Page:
How can business leaders defeat unconscious bias? First, you need to know what unconscious bias is.
Unconscious bias (also known as implicit bias) refers to unconscious forms of discrimination and stereotyping based on race, gender, sexuality, ethnicity, ability, age, and so on. It differs from cognitive bias, which is a predictable pattern of mental errors that result in us misperceiving reality and, as a result, deviating away from the most likely way of reaching our goals.
In other words, from the perspective of what is best for us as individuals, falling for a cognitive bias always harms us by lowering our probability of getting what we want.
Cognitive biases are common across humankind and relate to the particular wiring of our brains. In contrast, unconscious bias relates to perceptions between different groups and is specific for the society in which we live. For example, I bet you don’t care or even think about whether someone is a noble or a commoner, yet that distinction was fundamentally important a few centuries ago across Europe. To take another example — a geographic one, instead of historical — most people in the US don’t have a strong opinion on Sunni vs. Shiite Muslims, yet this distinction is incredibly meaningful in many other parts of the world.
As a frequent speaker and trainer on diversity and inclusion, who tries to address potential unconscious discriminatory behavior, I regularly share in my speeches that black Americans suffer more from police harassment and violence than white people. Often, some participants (usually white) try to defend the police by claiming that black people are more violent and more likely to break the law than whites. Thus, they attribute police harassment to the internal characteristics of black people (implying that it is deserved), and not to the external context of police behavior.
In reality — as I point out in my response to these folks — research shows that black people are harassed and harmed by police more frequently for the same types of activities. A white person walking past a cop, for example, is statistically much less likely to be stopped and frisked than a black person. In addition, a white person resisting arrest is much less likely to be violently beaten than a black person. In other words, statistics show that the higher rate of harassment and violence against black Americans by police is due to the prejudice of police officers, to a large extent.
However, I am careful to clarify that this discrimination is not necessarily intentional. Sometimes, it is indeed deliberate, with white police officers consciously believing that black Americans deserve more scrutiny than whites. At other times, the discriminatory behavior results from the unconscious, implicit thought processes that a police officer might not consciously endorse.
Interestingly, research shows that many black police officers have an unconscious prejudice against other black people, perceiving them in a more negative light than white people when evaluating potential suspects. This unconscious bias carried by many — not all — black police officers helps show that such prejudice comes — at least to a significant extent — from an internal culture within a police department, rather than pre-existing racist attitudes prior to joining law enforcement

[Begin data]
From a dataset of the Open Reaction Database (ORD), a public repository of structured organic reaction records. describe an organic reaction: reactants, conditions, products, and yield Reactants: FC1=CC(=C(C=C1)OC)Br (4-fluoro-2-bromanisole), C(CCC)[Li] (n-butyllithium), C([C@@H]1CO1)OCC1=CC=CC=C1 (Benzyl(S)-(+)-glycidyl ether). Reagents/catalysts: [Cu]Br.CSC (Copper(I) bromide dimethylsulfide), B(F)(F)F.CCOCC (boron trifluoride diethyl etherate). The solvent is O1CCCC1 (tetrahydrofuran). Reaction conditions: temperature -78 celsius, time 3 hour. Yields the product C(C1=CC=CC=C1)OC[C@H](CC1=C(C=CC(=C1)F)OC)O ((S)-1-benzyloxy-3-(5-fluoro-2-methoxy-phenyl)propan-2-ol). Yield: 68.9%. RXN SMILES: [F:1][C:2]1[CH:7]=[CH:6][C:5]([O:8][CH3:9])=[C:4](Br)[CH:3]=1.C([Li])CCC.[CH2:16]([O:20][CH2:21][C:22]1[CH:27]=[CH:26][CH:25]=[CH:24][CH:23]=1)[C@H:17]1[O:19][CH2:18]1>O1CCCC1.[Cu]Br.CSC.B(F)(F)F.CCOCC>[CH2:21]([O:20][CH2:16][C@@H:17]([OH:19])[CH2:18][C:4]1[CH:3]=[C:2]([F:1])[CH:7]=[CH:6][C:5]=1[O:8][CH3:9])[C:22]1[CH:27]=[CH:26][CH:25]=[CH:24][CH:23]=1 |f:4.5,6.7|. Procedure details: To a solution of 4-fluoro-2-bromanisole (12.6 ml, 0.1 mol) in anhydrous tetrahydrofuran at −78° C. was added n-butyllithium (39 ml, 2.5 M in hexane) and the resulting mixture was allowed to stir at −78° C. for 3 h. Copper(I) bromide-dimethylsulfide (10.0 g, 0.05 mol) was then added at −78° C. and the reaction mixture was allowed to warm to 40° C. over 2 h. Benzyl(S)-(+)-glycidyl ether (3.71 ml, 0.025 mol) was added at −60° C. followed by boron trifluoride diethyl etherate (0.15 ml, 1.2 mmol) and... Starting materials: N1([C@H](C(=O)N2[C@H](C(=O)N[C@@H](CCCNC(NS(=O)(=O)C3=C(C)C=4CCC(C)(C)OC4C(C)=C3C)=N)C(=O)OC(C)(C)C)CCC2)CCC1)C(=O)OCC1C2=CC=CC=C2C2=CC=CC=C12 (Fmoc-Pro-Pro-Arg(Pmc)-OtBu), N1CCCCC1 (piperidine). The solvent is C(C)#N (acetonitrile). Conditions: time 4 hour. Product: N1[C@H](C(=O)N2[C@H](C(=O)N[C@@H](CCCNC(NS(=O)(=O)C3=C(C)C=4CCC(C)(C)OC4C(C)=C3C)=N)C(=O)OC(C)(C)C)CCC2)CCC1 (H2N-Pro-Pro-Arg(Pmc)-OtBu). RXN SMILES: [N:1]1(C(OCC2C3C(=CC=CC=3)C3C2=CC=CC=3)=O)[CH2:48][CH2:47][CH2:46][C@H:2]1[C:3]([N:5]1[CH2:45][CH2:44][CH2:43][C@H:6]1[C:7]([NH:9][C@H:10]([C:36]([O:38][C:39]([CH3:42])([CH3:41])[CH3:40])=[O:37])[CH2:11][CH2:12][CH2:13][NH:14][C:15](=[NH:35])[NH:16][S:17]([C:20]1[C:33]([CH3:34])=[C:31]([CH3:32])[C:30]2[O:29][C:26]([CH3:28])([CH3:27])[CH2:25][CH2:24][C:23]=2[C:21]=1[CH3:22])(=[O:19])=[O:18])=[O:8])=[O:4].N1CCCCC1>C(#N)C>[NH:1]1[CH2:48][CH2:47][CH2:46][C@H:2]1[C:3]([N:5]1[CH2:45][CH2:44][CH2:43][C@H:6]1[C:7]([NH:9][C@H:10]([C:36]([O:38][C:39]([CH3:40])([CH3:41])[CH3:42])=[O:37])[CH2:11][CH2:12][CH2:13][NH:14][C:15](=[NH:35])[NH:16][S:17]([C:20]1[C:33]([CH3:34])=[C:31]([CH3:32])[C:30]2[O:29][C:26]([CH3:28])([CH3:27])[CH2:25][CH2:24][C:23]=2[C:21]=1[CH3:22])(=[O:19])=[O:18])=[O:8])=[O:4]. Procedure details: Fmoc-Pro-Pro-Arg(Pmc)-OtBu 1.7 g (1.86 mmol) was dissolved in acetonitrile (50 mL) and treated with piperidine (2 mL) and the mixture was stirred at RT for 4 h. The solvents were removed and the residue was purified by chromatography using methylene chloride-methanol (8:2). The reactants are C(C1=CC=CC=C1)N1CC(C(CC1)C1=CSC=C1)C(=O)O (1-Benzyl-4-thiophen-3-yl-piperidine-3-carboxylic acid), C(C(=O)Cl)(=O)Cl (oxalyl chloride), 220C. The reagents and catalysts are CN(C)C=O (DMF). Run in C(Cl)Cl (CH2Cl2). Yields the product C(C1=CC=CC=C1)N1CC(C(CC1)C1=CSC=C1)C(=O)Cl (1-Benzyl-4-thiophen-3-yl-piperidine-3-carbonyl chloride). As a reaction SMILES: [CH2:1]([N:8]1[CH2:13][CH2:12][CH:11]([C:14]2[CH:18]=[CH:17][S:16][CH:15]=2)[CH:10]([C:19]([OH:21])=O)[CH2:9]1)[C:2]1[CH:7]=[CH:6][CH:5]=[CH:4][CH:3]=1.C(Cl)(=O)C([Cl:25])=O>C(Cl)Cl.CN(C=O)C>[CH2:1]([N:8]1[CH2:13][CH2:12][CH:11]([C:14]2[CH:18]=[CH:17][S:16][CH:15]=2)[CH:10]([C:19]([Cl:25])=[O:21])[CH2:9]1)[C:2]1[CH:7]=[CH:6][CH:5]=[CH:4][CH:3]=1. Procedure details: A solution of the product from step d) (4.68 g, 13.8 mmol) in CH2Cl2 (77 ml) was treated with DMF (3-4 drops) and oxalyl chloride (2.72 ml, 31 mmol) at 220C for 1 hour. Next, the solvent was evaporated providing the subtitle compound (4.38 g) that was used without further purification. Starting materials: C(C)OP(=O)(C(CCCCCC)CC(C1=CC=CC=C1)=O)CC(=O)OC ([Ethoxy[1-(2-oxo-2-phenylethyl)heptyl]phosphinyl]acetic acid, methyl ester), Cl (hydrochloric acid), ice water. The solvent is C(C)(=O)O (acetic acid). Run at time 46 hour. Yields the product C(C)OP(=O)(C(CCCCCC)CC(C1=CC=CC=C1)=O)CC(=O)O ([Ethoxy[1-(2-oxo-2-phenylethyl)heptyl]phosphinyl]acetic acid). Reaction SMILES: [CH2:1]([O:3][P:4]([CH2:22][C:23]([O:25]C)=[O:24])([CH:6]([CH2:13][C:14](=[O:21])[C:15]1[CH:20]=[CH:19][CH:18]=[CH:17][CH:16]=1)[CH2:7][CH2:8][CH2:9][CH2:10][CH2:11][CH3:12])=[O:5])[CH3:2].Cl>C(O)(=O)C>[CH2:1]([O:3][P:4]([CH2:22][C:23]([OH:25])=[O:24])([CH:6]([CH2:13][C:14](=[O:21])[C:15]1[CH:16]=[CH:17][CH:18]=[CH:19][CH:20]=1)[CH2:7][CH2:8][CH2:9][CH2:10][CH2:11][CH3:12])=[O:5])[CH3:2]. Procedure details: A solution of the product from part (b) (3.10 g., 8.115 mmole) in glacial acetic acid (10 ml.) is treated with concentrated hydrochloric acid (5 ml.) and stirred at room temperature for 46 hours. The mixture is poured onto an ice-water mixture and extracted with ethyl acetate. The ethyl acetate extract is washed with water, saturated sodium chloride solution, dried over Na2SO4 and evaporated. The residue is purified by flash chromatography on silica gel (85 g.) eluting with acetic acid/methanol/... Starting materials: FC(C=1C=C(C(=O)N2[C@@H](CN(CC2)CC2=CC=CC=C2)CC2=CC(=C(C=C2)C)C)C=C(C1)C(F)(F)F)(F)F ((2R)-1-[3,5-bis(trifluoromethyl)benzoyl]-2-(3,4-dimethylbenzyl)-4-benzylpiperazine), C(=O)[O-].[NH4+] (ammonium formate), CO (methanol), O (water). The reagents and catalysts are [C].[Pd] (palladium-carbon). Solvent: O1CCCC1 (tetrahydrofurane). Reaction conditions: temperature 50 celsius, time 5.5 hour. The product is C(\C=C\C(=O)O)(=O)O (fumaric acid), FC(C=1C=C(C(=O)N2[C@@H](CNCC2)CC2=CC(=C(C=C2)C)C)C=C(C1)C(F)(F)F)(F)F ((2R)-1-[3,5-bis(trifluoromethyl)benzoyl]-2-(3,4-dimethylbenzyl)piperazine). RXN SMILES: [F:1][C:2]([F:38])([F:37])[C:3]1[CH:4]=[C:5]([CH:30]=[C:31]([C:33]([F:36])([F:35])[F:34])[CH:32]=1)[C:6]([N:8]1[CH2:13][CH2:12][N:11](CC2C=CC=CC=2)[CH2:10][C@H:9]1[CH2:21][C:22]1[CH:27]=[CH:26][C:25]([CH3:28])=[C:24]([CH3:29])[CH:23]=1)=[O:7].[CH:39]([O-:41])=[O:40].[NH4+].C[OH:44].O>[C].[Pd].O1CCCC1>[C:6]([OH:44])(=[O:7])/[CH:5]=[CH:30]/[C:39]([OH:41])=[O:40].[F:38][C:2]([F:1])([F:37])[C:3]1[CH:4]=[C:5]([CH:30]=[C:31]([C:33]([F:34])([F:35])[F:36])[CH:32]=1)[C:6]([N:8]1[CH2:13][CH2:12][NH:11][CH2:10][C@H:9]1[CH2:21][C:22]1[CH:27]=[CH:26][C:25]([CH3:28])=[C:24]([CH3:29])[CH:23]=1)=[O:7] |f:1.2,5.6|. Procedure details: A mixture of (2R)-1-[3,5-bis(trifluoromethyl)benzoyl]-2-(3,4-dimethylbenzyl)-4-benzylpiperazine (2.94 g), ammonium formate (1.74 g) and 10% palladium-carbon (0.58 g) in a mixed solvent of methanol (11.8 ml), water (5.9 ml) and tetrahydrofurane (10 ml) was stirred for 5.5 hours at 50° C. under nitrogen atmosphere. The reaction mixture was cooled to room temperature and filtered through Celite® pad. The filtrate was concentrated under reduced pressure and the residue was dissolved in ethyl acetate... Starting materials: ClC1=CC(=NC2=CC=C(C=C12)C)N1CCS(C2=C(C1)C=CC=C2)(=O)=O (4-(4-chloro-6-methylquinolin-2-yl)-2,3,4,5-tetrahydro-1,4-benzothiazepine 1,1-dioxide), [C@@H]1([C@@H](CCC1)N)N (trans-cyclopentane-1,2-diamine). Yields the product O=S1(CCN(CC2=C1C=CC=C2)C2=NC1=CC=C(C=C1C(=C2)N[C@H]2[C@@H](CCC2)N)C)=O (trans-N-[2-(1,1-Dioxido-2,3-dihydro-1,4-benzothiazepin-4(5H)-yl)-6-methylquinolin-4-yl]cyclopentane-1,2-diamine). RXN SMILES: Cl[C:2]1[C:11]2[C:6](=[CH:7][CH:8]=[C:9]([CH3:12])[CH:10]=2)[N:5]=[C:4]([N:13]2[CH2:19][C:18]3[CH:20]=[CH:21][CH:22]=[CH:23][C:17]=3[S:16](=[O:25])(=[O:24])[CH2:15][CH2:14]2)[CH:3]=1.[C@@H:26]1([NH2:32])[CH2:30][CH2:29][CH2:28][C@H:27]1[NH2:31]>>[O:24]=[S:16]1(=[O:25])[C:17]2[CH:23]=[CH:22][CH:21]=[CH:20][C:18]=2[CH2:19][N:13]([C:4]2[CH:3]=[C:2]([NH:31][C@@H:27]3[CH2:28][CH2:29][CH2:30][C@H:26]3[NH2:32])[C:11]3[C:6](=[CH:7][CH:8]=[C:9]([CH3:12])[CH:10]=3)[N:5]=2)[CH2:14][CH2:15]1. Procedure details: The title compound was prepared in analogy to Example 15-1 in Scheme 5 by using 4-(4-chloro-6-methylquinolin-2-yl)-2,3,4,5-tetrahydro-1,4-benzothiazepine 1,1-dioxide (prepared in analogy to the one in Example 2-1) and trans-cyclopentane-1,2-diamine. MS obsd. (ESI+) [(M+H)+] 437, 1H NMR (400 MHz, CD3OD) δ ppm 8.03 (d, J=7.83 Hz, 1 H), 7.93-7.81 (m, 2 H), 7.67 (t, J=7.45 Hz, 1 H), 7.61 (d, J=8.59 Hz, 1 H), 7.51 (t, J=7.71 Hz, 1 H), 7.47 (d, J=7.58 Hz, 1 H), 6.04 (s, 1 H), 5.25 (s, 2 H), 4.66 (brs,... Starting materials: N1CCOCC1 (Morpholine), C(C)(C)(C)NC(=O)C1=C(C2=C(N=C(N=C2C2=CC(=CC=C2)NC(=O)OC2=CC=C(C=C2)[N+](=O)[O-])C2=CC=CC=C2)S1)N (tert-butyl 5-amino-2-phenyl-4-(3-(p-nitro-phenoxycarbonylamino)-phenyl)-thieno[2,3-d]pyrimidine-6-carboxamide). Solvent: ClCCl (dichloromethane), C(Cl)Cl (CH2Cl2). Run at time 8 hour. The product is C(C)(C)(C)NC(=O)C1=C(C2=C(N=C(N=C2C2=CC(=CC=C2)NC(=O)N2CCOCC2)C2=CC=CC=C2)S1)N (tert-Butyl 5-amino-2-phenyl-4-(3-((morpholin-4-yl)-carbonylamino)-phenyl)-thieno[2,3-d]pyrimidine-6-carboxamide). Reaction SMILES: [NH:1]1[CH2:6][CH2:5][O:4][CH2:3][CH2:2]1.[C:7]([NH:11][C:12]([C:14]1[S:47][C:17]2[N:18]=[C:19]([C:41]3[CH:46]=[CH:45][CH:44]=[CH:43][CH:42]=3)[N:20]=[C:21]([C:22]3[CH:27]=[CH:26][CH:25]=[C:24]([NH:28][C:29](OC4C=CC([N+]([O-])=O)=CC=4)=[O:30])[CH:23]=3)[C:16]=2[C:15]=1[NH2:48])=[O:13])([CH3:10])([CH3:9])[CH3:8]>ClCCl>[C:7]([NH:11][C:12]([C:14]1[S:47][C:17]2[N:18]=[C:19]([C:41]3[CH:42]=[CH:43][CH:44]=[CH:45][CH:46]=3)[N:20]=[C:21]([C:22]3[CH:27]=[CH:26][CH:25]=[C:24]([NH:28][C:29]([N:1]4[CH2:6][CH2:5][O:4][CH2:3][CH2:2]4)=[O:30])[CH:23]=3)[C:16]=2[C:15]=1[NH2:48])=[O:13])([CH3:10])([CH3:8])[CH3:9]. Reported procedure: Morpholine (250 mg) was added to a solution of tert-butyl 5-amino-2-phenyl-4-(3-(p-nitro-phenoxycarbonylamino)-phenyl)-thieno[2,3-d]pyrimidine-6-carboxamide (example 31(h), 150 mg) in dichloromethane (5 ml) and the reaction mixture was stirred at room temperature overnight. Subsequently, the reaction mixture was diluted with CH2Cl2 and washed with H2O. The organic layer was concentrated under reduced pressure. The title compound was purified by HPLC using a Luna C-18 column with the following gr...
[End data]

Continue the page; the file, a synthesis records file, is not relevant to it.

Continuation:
Such cultures are perpetuated by internal norms, policies, and training procedures. Any police department wishing to address unconscious bias needs to address internal culture first and foremost, rather than simply attributing racism to individual officers. Instead of saying, “it’s just a few bad apples in a barrel of good,” the key is to recognize that implicit bias is a systemic issue, and that, instead, the structure of the barrel should be fixed.
The crucial thing to highlight is that there is no shame or blame in implicit bias, as it doesn’t stem from a fault in an individual. This no-shame approach decreases the fight, freeze, or flight response among reluctant audiences, helping them instead hear and accept the issue.
By adding these statistics and discussions around implicit bias, the issue generally gets settled. Still, it’s clear that some people don’t immediately internalize these facts. It’s much more comforting for them to feel that police officers are right, and anyone targeted by the police deserve the consequences. As a result, they are highly reluctant to acknowledge that more effort and energy is needed to protect black Americans from police violence.
Here are some steps to fight unconscious bias, that will help in making the “best people decisions.” After all, our gut reactions lead us to make poor judgments when we follow our intuition.
1) Start by learning about the kind of problems that result from unconscious bias, so that you know what you’re trying to address.
2) You need to convey to people you want to influence, such as employees (and yourself), that there should be no shame or guilt in acknowledging our instincts.
3) Next, you need to convey the dangers associated with following intuitions and build up an emotional investment in changing behaviors.
4) Then, you need to communicate the right mental habits that will help them make the best choices.
Remember, one-time training is insufficient for doing this. It takes a long-term commitment and constant discipline and effort to overcome unconscious bias.